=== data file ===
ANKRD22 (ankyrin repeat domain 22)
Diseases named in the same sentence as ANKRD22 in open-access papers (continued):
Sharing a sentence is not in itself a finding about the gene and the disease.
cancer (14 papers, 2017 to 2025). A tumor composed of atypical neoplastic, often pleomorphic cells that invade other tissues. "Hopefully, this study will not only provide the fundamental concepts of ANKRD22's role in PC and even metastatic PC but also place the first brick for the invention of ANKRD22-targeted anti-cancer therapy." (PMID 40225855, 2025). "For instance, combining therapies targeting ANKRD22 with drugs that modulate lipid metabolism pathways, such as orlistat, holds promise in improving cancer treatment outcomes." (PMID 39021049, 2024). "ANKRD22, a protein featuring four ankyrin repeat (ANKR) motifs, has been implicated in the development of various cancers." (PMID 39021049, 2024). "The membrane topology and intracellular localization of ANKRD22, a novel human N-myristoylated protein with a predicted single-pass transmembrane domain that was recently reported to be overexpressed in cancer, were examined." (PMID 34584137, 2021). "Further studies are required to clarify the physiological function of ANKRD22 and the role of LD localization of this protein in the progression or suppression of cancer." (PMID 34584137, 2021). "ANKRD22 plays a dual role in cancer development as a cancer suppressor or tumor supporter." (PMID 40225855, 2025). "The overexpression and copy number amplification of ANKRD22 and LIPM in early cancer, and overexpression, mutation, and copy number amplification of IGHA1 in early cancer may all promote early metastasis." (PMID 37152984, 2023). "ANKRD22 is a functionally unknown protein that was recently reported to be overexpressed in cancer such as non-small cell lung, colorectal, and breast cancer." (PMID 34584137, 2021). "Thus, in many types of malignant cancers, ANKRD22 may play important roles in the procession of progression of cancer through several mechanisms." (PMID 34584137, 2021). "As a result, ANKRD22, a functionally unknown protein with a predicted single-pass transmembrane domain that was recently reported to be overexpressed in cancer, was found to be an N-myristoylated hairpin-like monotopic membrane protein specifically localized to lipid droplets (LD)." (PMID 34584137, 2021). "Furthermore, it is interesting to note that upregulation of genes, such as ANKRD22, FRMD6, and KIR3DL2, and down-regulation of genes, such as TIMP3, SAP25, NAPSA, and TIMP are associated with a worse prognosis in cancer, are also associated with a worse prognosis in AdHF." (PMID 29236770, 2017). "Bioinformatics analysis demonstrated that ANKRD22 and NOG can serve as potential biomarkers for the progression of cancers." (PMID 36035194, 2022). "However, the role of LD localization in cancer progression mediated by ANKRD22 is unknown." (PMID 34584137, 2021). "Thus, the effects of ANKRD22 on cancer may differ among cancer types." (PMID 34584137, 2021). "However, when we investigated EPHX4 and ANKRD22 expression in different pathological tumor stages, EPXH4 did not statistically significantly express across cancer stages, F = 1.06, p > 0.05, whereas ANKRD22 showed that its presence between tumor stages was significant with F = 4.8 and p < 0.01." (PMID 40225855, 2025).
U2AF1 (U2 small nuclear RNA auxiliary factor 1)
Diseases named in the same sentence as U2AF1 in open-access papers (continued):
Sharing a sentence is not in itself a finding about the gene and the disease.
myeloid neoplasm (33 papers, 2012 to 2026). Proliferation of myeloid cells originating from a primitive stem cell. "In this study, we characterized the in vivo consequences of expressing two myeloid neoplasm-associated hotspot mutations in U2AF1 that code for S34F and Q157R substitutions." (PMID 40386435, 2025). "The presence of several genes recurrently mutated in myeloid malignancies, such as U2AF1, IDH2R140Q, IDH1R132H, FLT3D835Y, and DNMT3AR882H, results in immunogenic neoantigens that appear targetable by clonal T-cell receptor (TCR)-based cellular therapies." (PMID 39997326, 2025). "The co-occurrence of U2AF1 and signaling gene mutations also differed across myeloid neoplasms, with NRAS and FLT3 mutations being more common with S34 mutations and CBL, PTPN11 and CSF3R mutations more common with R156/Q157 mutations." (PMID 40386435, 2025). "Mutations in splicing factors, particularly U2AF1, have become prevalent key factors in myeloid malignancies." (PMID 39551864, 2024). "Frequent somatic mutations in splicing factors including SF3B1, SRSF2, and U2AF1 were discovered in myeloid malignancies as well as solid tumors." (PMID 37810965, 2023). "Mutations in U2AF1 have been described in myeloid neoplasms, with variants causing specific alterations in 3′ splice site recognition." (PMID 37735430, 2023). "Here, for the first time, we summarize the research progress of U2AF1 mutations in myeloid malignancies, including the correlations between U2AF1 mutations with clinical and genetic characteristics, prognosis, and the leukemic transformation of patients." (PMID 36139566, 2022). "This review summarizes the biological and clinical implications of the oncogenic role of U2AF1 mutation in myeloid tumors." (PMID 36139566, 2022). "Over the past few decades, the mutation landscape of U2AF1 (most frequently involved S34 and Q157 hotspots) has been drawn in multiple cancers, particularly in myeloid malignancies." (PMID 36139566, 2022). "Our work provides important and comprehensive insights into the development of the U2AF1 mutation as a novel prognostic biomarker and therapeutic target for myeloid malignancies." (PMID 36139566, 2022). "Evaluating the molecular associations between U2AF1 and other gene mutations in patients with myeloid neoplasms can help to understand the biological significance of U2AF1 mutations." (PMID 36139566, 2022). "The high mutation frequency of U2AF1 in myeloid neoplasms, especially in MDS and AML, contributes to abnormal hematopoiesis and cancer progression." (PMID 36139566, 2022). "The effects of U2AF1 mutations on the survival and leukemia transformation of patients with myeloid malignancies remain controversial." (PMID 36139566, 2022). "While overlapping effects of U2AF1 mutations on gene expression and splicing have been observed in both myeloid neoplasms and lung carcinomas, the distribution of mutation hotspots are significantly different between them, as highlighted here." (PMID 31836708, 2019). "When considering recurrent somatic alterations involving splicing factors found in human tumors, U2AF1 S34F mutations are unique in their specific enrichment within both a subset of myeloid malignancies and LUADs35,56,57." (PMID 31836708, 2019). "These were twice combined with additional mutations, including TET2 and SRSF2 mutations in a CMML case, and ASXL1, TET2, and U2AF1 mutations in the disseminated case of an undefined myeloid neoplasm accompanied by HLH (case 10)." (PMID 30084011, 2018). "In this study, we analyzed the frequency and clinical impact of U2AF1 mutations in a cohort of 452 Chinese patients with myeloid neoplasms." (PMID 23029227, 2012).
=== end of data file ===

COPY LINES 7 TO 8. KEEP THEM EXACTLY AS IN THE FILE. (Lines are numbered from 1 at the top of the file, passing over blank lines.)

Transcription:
Sharing a sentence is not in itself a finding about the gene and the disease.
myeloid neoplasm (33 papers, 2012 to 2026). Proliferation of myeloid cells originating from a primitive stem cell. "In this study, we characterized the in vivo consequences of expressing two myeloid neoplasm-associated hotspot mutations in U2AF1 that code for S34F and Q157R substitutions." (PMID 40386435, 2025). "The presence of several genes recurrently mutated in myeloid malignancies, such as U2AF1, IDH2R140Q, IDH1R132H, FLT3D835Y, and DNMT3AR882H, results in immunogenic neoantigens that appear targetable by clonal T-cell receptor (TCR)-based cellular therapies." (PMID 39997326, 2025). "The co-occurrence of U2AF1 and signaling gene mutations also differed across myeloid neoplasms, with NRAS and FLT3 mutations being more common with S34 mutations and CBL, PTPN11 and CSF3R mutations more common with R156/Q157 mutations." (PMID 40386435, 2025). "Mutations in splicing factors, particularly U2AF1, have become prevalent key factors in myeloid malignancies." (PMID 39551864, 2024). "Frequent somatic mutations in splicing factors including SF3B1, SRSF2, and U2AF1 were discovered in myeloid malignancies as well as solid tumors." (PMID 37810965, 2023). "Mutations in U2AF1 have been described in myeloid neoplasms, with variants causing specific alterations in 3′ splice site recognition." (PMID 37735430, 2023). "Here, for the first time, we summarize the research progress of U2AF1 mutations in myeloid malignancies, including the correlations between U2AF1 mutations with clinical and genetic characteristics, prognosis, and the leukemic transformation of patients." (PMID 36139566, 2022). "This review summarizes the biological and clinical implications of the oncogenic role of U2AF1 mutation in myeloid tumors." (PMID 36139566, 2022). "Over the past few decades, the mutation landscape of U2AF1 (most frequently involved S34 and Q157 hotspots) has been drawn in multiple cancers, particularly in myeloid malignancies." (PMID 36139566, 2022). "Our work provides important and comprehensive insights into the development of the U2AF1 mutation as a novel prognostic biomarker and therapeutic target for myeloid malignancies." (PMID 36139566, 2022). "Evaluating the molecular associations between U2AF1 and other gene mutations in patients with myeloid neoplasms can help to understand the biological significance of U2AF1 mutations." (PMID 36139566, 2022). "The high mutation frequency of U2AF1 in myeloid neoplasms, especially in MDS and AML, contributes to abnormal hematopoiesis and cancer progression." (PMID 36139566, 2022). "The effects of U2AF1 mutations on the survival and leukemia transformation of patients with myeloid malignancies remain controversial." (PMID 36139566, 2022). "While overlapping effects of U2AF1 mutations on gene expression and splicing have been observed in both myeloid neoplasms and lung carcinomas, the distribution of mutation hotspots are significantly different between them, as highlighted here." (PMID 31836708, 2019). "When considering recurrent somatic alterations involving splicing factors found in human tumors, U2AF1 S34F mutations are unique in their specific enrichment within both a subset of myeloid malignancies and LUADs35,56,57." (PMID 31836708, 2019). "These were twice combined with additional mutations, including TET2 and SRSF2 mutations in a CMML case, and ASXL1, TET2, and U2AF1 mutations in the disseminated case of an undefined myeloid neoplasm accompanied by HLH (case 10)." (PMID 30084011, 2018). "In this study, we analyzed the frequency and clinical impact of U2AF1 mutations in a cohort of 452 Chinese patients with myeloid neoplasms." (PMID 23029227, 2012).